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    HSE SILICA RISK ENFORCEMENT TRIPLES IN 2013

    Rise in action on RCS heralds upcoming health risk ‘blitz’

    The HSE enforcement database shows that the number of Improvement Notices issued by Construction Division Operational groups concerning ‘silica’ during 2013 increased by over 200% compared to the annual average for the previous 4 years.

    The database shows 406 ‘Silica’ related Notices issued between 2009 and 2013 with 143 off these notices issued during 2013 compared to an annual average of 66 during the period 2009-2012.

    This trend reflects an increasing HSE Construction sector focus on health risk management and construction dust, especially respirable crystalline silica (RCA).

    Time to review dust risks, controls, knowledge and training

    A recent CONAIC meeting (18 March 2014)  heard that HSE is working with the industry to deliver an improved understanding of work-related health risks and “active management” of health risks rather than a “symptomatic treatment” of health effects.

    The Construction Division of HSE plans to undertake a two week health inspection initiative in June 2014 involving 500 inspections covering all significant health risk issues, eg control of dust or other hazardous substances, moving and lifting of blocks, kerbs and paving, and the noise and hand-arm vibration dangers associated with activities such as cutting and breaking concrete products.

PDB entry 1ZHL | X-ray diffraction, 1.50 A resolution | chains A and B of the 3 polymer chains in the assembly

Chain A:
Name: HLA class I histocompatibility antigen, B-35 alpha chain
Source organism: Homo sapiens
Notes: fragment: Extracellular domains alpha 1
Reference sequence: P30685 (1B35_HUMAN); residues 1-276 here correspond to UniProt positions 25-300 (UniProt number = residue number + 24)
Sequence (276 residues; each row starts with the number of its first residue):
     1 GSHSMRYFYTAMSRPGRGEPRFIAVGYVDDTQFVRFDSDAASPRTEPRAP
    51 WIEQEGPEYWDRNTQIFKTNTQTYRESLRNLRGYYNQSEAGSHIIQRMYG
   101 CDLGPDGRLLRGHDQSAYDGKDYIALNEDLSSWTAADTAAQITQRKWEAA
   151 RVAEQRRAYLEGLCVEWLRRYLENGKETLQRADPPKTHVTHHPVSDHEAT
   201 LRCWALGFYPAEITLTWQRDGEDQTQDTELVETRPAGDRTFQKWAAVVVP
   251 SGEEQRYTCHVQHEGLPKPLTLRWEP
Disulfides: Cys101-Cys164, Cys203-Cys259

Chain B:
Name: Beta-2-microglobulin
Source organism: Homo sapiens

Following this initiative, including during a further refurbishment initiative, there will be a continual increased emphasis on health inspection topics. HSE will be encouraging Inspectors to take a “critical look at how health risks are managed” in all construction activities.

    Designers will be ‘challenged’ on hazard avoidance

    HSE will also be challenging architects, clients and designers to design out health risks. This will involve considering health aspects through the lifecycle of any project from design to demolition.

    The rise in the use of enforcement notices indicates that HSE are taking a much ‘tougher line’ on construction dust and health risks now that deaths from accidents in construction are at an all time low.

    Businesses would be well advised to review risks from dust and the adequacy of existing controls, knowledge and training.

     

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